I am trying to understand the usage of focused do/does/did that are preceded by adverbs such as never, always, still, etc. Are the following conversions idiomatic? A: John liked Mary before. B: No! ...
1
vote
2answers
3k views

What is the difference between “in terms of” and “as far as is concerned”?

What's the difference of their emphasis? Often I felt these two are very similar. For example, In terms of quality, A is better than B. is similar to: As far as quality is concerned, A is better ...
1
vote
1answer
83 views

Is “It is these two issues that we need to pay attention to.” a correct sentence?

I hear many native speakers do say sentences that do not strictly follow the subject-verb agreement grammar rules. (This is off-topic, but do they do it without realizing it?) But in writing, this ...
0
votes
4answers
468 views

“former” vs “last” as in “my former, only and last husband”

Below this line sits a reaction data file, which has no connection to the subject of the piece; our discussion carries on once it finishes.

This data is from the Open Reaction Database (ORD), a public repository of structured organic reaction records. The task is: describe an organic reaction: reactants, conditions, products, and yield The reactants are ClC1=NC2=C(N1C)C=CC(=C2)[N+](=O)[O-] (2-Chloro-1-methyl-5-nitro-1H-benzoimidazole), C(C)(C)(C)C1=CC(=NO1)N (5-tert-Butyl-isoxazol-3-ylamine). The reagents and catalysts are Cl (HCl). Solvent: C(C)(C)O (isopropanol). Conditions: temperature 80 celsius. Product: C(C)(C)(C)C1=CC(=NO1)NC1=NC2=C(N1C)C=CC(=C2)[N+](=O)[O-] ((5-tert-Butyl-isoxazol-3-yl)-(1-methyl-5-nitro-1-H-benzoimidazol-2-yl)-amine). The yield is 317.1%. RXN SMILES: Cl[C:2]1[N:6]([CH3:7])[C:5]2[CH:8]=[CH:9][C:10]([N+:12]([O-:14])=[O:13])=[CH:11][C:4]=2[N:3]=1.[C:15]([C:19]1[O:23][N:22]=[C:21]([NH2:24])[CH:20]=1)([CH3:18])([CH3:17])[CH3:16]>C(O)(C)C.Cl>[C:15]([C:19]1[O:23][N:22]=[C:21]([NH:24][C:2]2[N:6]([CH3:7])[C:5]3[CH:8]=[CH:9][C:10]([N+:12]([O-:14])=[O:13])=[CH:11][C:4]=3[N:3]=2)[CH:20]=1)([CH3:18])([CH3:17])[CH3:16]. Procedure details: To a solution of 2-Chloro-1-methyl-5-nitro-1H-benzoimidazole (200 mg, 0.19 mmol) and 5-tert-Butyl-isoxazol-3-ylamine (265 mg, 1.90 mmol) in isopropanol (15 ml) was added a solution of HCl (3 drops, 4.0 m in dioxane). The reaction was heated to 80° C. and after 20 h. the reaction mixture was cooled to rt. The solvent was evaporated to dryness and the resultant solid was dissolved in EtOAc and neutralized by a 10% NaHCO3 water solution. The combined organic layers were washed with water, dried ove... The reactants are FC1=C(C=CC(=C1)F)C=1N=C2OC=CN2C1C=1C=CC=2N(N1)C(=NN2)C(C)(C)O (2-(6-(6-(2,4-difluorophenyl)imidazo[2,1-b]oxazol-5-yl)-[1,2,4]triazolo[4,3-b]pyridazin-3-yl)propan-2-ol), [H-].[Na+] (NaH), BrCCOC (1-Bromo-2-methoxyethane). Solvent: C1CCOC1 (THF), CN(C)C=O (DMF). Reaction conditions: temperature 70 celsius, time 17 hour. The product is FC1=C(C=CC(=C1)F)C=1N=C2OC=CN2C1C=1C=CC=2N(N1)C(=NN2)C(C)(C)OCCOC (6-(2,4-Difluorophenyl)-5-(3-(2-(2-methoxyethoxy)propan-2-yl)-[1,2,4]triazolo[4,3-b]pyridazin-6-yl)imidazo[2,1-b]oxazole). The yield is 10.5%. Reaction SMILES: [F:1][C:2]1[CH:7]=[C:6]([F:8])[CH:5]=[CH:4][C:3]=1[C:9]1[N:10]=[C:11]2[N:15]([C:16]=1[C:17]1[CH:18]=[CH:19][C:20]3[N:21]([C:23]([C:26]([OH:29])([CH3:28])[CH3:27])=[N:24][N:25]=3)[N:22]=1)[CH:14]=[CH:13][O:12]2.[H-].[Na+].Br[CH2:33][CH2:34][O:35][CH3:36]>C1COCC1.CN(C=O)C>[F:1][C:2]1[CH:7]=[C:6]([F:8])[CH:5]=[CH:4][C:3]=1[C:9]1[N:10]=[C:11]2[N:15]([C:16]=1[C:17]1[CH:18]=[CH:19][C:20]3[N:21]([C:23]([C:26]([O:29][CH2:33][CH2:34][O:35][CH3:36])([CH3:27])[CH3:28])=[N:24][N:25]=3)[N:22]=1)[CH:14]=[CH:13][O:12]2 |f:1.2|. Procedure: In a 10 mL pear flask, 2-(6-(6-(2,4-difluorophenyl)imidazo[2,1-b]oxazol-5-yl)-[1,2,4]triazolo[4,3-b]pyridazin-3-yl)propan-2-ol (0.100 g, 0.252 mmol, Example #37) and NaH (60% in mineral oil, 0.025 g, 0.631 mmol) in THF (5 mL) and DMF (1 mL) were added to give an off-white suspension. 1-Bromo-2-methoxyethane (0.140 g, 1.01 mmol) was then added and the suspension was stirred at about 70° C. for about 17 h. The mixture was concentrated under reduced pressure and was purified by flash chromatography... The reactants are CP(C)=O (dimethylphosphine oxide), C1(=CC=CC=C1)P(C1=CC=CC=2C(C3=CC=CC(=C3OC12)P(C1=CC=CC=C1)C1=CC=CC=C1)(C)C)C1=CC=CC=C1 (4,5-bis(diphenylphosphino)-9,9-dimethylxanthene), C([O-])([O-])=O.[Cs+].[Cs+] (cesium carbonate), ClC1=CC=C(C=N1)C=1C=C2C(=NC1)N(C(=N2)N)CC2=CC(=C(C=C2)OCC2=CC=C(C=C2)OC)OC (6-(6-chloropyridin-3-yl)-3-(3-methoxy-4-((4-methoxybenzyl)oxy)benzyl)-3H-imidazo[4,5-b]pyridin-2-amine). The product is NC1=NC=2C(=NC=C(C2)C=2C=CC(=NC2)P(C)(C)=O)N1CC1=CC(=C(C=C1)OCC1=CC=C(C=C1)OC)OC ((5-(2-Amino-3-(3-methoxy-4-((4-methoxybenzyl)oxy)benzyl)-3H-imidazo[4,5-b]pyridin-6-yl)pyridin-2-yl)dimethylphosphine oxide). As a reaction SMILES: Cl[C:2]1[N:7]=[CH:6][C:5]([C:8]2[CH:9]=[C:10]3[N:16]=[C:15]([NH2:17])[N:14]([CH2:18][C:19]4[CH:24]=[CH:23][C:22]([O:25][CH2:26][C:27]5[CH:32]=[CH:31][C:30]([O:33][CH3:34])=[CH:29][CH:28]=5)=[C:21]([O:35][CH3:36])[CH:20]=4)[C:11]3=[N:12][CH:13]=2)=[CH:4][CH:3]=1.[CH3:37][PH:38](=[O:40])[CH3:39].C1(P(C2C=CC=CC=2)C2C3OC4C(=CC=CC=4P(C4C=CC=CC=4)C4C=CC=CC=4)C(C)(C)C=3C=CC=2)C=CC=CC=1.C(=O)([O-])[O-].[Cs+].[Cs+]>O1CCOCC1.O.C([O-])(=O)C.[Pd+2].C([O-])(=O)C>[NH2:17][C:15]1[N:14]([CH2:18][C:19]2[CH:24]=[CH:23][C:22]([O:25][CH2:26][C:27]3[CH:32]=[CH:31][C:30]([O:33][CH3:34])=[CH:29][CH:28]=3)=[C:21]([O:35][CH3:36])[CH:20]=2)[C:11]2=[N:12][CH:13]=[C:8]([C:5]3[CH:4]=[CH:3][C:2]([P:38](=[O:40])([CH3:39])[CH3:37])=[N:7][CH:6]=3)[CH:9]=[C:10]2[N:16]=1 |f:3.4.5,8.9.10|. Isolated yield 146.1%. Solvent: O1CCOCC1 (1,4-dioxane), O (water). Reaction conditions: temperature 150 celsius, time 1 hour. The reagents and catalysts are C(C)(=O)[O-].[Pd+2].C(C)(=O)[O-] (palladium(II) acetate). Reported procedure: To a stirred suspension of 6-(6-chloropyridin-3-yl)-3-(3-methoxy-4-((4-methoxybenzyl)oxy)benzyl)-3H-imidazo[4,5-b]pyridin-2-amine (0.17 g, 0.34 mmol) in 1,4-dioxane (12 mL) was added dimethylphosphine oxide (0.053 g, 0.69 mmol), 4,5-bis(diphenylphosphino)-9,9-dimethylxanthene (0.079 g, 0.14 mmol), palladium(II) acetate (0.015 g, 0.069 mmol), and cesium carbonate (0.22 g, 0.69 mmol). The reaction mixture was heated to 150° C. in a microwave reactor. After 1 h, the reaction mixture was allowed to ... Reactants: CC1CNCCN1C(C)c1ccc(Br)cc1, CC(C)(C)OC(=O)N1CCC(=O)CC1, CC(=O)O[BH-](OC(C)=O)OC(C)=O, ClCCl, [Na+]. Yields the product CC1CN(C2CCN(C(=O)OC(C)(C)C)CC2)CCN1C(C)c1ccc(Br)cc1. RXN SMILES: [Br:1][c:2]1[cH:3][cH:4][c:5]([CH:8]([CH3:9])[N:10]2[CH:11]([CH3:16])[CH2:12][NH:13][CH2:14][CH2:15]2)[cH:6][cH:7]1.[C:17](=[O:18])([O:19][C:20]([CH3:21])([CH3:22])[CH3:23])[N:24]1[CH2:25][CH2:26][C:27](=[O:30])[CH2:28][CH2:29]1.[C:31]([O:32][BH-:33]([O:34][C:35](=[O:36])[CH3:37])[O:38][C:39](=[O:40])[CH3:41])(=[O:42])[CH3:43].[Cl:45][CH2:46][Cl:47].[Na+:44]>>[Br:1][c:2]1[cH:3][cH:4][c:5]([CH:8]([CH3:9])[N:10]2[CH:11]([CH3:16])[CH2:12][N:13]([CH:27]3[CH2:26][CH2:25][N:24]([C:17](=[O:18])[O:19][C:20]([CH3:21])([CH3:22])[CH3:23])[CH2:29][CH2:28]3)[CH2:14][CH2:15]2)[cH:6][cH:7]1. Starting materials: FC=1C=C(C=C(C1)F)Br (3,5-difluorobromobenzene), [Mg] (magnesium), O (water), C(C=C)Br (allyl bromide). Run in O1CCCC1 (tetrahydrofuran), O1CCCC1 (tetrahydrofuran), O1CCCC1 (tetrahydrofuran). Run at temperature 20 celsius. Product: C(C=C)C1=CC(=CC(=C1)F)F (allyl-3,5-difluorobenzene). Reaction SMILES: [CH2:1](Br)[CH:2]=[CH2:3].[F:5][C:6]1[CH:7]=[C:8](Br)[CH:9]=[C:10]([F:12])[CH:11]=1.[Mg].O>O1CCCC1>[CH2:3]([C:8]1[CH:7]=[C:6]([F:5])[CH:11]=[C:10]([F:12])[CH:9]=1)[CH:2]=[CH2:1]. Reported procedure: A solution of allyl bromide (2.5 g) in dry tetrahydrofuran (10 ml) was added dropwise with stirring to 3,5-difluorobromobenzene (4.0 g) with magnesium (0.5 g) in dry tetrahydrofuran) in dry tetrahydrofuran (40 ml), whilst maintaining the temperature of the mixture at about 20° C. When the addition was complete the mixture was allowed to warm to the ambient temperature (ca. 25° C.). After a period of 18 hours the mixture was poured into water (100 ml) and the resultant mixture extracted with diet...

I was reading a book and found this expression: [...] my former, only and last husband. Could anyone tell me what are the differences between former and last in this case? Also, would former and ...
0
votes
3answers
720 views

Words like “do/does/did” to emphasize, but for “am/is/are”

So X said to Y: I did tell you yesterday! As far as I know, the word did there is to emphasize my point or tell him that I'm so sure I've told him the story yesterday. What I want to ask is, ...
0
votes
1answer
657 views

The use of “actually” and “whatsoever”

The word, actually means to "emphasize a fact or a comment, or that something is really true." So why is whatsoever used in this sentence You have no right whatsoever to read what is written ...
0
votes
2answers
3k views

What is the difference between “so much” and “quite so much”?

I was told that "so much" is more emphatic than "quite so much", but I am not sure. Could you explain the difference between the following pairs of sentences? Don't put so much emphasis on that ...
0
votes
3answers
46 views

Is there a general rule that dictates how the connotation of a sentence changes depending on the ordering of its words or clauses?

For instance: "This morning I ate breakfast quickly because the train was late." "I ate breakfast quickly this morning because the train was late." "Because the train was late I ate breakfast ...